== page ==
Judicial Independence

The independence of the judiciary has been recognized in all democracies as a sine qua non for the promotion of a culture of democracy and human rights. Consequently, under Articles 78(2) and (3), the Constitution guarantees that independence, and provides that the courts –

Ø  … shall be independent and subject only to the Constitution and the law[,]

and further that –

Ø  No member of the Cabinet or the Legislature or any other person shall interfere with Judges or judicial officers in the exercise of their judicial functions, and all organs of the State shall accord such assistance as the Courts may require to protect their independence, dignity, and effectiveness, subject to the terms of this Constitution or any other law.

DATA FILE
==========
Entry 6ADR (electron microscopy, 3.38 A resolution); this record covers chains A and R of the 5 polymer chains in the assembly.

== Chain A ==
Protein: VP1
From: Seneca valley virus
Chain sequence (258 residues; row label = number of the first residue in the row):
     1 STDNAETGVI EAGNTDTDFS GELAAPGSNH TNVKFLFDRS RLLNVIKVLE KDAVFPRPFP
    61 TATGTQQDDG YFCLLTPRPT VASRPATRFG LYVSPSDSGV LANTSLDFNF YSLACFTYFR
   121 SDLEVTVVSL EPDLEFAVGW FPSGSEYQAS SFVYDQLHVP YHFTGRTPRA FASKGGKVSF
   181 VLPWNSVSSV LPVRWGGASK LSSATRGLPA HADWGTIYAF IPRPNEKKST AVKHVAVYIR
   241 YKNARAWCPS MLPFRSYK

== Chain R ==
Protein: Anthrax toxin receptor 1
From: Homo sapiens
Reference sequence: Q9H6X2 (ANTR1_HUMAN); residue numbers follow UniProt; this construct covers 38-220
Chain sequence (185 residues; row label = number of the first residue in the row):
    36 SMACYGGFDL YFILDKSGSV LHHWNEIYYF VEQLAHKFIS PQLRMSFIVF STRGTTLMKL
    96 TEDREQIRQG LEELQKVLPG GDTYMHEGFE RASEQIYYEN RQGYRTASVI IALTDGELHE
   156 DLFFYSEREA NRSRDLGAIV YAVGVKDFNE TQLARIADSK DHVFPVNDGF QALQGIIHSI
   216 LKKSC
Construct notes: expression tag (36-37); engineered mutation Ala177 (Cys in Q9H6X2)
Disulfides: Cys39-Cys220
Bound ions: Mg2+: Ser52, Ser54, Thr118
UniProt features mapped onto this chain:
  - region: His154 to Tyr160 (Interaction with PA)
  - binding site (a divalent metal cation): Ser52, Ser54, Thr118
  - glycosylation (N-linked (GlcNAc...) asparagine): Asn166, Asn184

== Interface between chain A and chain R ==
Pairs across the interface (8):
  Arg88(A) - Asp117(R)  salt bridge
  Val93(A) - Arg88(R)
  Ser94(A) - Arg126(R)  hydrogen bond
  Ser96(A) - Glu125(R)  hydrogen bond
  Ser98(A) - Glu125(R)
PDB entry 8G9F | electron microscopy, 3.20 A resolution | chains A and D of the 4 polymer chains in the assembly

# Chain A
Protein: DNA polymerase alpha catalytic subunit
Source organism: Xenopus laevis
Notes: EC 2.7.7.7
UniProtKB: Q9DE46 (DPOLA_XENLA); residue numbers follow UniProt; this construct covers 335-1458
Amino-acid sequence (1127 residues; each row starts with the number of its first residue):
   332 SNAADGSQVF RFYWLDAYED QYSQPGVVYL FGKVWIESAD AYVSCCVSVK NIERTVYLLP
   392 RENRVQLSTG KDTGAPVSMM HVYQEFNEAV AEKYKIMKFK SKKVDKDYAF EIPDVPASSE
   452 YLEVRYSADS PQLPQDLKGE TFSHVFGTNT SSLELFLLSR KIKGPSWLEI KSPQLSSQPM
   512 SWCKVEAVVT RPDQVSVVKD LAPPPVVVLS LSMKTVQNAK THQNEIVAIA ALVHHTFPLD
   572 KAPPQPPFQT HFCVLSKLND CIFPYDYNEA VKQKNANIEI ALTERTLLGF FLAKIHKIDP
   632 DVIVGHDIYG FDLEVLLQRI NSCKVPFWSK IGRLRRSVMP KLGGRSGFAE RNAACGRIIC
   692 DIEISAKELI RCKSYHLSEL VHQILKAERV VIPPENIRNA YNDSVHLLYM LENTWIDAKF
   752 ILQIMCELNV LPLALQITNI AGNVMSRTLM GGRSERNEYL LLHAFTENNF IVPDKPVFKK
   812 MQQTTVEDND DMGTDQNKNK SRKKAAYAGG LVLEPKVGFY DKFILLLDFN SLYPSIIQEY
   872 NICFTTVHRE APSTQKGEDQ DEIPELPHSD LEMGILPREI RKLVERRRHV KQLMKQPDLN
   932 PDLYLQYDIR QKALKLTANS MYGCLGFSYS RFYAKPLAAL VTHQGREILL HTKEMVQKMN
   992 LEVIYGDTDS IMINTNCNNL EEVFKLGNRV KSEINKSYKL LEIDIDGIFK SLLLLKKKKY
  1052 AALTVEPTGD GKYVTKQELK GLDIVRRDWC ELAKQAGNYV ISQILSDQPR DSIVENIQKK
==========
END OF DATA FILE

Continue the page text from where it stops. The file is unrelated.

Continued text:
The judicial independence is by no means unfettered: it is fettered by the Constitution and the law.  Judges are accountable to the Judicial Service Commission in the performance of their judicial functions, and are subject to the rules relating to professional ethics, discipline and dismissal as stipulated in the Constitution and other law.​